So I did an interview for the “Tilting at the Universe” podcast. In it, I describe: the history of dark energy and the expanding universe, how the mystery of dark energy may be solved once we reconcile quantum mechanics and general relativity, how the astrophysics of black holes and neutron stars may help us understand quantum gravity, and how my field of numerical relativity fits in to all of this. I think I did a pretty good job of explaining what excites me about the field. So check it out. The interview is here. In the interview, I mention

# astrophysics

##### Astrophysics / Physics / Relativity / etc.

# The Black Holes that Created LIGO’s Gravitational Waves

A little over a week ago, the LIGO collaboration detected gravitational waves emitted during the in-spiral and merger of two black holes. And the world’s scientists, myself included, collectively went bananas. Last week, I attempted to summarize the event and capture some of the science, and poetry, that has us so excited. In short, gravitational waves provide us a totally new way to look at the universe. LIGO’s one detection has already provided us with a wealth of information about gravity and astrophysics. Today, I summarize some of what we’ve learned. Black Holes As We Knew Them In the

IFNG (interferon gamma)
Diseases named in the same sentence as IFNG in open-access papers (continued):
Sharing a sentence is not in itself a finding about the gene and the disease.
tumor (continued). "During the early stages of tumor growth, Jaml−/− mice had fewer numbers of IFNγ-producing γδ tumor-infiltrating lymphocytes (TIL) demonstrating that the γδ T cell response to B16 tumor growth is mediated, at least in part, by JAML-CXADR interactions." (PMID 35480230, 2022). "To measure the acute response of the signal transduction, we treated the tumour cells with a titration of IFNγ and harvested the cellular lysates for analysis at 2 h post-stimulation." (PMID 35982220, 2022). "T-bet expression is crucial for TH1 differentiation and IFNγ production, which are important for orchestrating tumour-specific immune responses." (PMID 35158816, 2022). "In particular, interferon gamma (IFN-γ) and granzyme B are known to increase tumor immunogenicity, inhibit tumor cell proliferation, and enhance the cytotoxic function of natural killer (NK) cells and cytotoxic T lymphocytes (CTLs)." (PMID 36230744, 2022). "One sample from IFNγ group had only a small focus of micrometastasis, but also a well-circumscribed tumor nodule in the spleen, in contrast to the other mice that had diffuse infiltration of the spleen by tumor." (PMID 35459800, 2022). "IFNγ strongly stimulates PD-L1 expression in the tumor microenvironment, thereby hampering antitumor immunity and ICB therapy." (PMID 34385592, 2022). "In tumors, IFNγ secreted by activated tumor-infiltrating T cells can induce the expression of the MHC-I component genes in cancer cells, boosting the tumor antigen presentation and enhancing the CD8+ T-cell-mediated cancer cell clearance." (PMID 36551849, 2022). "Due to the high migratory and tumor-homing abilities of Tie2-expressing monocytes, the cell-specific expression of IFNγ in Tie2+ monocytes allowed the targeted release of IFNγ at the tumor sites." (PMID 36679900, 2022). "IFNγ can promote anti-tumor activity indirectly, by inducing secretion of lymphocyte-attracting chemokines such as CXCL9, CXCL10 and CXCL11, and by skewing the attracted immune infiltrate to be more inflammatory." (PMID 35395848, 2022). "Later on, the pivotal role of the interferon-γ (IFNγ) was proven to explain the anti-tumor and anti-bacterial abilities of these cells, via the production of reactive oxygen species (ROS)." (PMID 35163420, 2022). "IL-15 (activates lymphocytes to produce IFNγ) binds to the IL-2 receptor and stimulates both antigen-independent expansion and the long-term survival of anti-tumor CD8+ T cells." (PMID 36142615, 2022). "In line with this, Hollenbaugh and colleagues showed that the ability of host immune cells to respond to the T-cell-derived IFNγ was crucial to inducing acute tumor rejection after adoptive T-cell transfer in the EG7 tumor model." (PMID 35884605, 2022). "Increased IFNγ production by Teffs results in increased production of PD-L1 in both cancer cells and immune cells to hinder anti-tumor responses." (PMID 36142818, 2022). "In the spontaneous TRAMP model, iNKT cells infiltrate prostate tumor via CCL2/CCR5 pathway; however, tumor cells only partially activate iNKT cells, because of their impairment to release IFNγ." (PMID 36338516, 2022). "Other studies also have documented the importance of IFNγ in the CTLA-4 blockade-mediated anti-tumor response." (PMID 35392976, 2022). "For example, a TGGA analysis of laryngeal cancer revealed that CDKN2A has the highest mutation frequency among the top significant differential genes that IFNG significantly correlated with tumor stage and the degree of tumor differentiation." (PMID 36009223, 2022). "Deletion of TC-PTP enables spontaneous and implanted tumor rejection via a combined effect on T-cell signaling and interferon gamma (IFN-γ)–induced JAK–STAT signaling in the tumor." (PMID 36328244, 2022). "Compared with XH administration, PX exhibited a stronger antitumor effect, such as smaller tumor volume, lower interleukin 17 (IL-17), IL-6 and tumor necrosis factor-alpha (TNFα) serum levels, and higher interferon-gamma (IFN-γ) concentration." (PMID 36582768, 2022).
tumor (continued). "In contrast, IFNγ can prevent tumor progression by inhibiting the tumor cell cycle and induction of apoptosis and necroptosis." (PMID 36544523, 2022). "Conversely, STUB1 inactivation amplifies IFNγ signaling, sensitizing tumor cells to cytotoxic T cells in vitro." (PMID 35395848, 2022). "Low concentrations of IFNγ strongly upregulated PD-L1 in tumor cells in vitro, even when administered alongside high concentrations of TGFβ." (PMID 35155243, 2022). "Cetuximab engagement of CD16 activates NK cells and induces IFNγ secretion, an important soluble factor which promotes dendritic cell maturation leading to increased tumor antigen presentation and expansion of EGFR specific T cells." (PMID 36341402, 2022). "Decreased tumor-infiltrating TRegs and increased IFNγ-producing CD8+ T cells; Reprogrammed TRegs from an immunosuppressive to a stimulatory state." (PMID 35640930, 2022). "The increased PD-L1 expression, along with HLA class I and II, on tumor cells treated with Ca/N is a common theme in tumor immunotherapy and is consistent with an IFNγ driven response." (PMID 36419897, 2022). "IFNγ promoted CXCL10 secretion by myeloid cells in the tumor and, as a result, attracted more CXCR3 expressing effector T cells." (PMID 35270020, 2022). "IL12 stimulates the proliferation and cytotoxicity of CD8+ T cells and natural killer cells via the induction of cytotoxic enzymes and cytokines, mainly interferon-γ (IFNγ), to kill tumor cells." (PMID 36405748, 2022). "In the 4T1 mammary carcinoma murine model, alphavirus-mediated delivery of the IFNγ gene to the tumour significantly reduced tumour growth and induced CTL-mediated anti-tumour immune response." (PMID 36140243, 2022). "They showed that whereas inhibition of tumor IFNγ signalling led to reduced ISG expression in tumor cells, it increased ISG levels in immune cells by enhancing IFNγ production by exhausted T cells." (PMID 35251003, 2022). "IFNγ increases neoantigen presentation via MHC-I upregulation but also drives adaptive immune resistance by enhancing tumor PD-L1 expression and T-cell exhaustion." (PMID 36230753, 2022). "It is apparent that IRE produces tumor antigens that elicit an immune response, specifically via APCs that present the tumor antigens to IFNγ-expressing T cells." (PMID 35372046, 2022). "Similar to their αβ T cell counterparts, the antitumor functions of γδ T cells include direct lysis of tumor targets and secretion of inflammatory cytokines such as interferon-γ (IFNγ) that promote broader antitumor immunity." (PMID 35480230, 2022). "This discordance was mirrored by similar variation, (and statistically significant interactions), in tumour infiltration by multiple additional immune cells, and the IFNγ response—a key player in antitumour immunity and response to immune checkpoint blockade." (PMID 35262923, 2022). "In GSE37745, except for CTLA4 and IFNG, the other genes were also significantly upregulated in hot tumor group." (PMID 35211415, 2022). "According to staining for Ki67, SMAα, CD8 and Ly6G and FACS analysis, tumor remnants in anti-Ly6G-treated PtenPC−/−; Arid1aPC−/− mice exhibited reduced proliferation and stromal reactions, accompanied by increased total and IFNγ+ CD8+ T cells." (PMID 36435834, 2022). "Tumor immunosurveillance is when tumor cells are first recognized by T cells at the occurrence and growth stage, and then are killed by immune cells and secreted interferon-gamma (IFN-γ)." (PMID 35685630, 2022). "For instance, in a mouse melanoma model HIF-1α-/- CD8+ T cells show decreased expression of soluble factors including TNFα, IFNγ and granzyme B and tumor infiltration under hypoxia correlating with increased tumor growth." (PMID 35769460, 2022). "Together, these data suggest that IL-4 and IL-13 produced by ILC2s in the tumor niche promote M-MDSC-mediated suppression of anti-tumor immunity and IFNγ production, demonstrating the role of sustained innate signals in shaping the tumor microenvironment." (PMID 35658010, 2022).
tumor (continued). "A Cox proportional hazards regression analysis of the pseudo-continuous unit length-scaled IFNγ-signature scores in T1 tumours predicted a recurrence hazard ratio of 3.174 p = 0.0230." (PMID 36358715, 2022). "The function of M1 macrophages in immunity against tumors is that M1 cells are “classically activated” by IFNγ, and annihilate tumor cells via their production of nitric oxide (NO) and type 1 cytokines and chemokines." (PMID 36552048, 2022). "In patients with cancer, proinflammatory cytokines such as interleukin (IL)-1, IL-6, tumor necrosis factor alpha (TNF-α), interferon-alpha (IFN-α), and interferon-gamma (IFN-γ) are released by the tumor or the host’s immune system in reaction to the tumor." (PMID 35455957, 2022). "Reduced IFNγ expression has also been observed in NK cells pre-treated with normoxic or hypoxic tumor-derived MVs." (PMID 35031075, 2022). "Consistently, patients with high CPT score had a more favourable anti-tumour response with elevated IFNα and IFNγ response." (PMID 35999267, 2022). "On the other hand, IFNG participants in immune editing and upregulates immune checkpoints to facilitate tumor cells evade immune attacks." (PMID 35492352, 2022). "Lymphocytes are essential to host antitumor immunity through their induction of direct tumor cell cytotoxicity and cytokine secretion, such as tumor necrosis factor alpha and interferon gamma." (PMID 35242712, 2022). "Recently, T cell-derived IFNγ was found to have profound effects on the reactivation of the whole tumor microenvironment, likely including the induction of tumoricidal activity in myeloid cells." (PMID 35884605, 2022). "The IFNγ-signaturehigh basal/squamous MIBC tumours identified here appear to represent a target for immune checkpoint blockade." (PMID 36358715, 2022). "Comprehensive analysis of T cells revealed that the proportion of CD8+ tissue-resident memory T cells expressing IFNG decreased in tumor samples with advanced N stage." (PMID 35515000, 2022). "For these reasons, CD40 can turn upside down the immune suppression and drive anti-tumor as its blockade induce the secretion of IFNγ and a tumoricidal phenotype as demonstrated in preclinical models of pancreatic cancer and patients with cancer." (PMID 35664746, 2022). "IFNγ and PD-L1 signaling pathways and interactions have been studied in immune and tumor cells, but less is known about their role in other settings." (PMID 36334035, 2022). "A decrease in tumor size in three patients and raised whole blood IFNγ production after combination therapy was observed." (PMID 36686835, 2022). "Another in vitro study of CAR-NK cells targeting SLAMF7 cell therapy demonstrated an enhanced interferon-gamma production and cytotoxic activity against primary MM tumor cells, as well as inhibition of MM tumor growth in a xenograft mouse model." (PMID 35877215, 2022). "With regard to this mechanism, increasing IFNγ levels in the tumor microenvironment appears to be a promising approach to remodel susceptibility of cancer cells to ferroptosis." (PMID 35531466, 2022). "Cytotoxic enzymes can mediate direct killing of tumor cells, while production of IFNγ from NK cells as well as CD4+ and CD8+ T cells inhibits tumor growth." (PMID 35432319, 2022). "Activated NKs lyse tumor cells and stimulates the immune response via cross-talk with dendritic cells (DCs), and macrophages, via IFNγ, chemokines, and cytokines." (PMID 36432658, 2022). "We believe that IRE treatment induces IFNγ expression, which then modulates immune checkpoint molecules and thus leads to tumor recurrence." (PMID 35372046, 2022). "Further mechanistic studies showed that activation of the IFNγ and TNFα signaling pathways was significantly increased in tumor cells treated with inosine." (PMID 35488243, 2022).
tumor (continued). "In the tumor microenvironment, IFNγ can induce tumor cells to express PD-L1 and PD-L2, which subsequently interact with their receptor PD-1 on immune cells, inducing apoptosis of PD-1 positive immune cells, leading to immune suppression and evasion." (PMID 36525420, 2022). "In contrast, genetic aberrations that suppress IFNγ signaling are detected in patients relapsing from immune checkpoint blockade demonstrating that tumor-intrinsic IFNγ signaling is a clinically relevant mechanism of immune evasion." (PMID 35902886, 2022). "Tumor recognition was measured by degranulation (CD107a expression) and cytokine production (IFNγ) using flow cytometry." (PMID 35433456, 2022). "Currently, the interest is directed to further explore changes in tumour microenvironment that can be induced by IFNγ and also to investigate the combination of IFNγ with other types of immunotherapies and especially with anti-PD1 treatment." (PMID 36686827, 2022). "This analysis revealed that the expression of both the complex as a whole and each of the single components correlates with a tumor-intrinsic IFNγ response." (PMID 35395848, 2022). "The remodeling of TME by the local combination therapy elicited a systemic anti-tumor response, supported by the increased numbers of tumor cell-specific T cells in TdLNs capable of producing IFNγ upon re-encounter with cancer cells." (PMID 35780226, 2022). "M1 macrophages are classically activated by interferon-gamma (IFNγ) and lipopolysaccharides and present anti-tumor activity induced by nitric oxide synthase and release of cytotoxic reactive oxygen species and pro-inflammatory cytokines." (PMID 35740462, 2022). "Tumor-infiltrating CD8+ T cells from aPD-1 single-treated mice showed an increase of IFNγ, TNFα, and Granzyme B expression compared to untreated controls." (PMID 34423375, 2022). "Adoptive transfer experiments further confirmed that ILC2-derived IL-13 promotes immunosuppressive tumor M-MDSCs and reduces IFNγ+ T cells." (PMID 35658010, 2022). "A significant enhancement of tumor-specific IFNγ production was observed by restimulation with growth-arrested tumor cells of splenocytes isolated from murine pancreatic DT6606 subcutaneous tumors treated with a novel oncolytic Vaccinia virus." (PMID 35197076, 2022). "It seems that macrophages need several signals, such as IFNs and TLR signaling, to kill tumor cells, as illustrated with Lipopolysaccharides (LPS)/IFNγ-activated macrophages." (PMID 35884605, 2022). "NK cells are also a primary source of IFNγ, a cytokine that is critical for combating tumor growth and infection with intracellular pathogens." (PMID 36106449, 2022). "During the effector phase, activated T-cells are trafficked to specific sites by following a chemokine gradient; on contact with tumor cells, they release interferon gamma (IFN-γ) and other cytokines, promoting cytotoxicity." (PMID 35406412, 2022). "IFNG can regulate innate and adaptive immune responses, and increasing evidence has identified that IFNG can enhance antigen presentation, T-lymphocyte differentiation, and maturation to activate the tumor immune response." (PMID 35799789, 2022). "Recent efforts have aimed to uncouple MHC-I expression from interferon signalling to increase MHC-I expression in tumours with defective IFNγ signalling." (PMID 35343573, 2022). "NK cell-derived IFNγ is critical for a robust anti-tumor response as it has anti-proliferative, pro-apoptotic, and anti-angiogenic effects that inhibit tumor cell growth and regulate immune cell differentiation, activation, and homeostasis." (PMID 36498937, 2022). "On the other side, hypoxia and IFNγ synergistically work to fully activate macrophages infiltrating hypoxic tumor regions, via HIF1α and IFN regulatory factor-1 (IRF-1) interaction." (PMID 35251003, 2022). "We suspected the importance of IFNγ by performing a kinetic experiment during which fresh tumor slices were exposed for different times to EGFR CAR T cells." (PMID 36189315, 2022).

##### Astrophysics / Physics / Relativity / etc.

# The Poetry of LIGO’s Gravitational Waves

Yesterday the LIGO scientific collaboration announced that they had detected the gravitational waves from the in-spiral and merger of two black holes, shown in figure 1. It would not be an overstatement to say that this result has changed science forever. As a gravitational physicist, it is hard for me to put into words how scientifically important and emotionally powerful this moment is for me and for everyone in my field. But I’m going to try. This is my attempt to capture some of the science—and the poetry—of LIGO’s gravitational wave announcement. The Source About 1.3 billion years ago

##### Astrophysics / Physics / Relativity / etc.

# The Geodetic Effect: Measuring the Curvature of Spacetime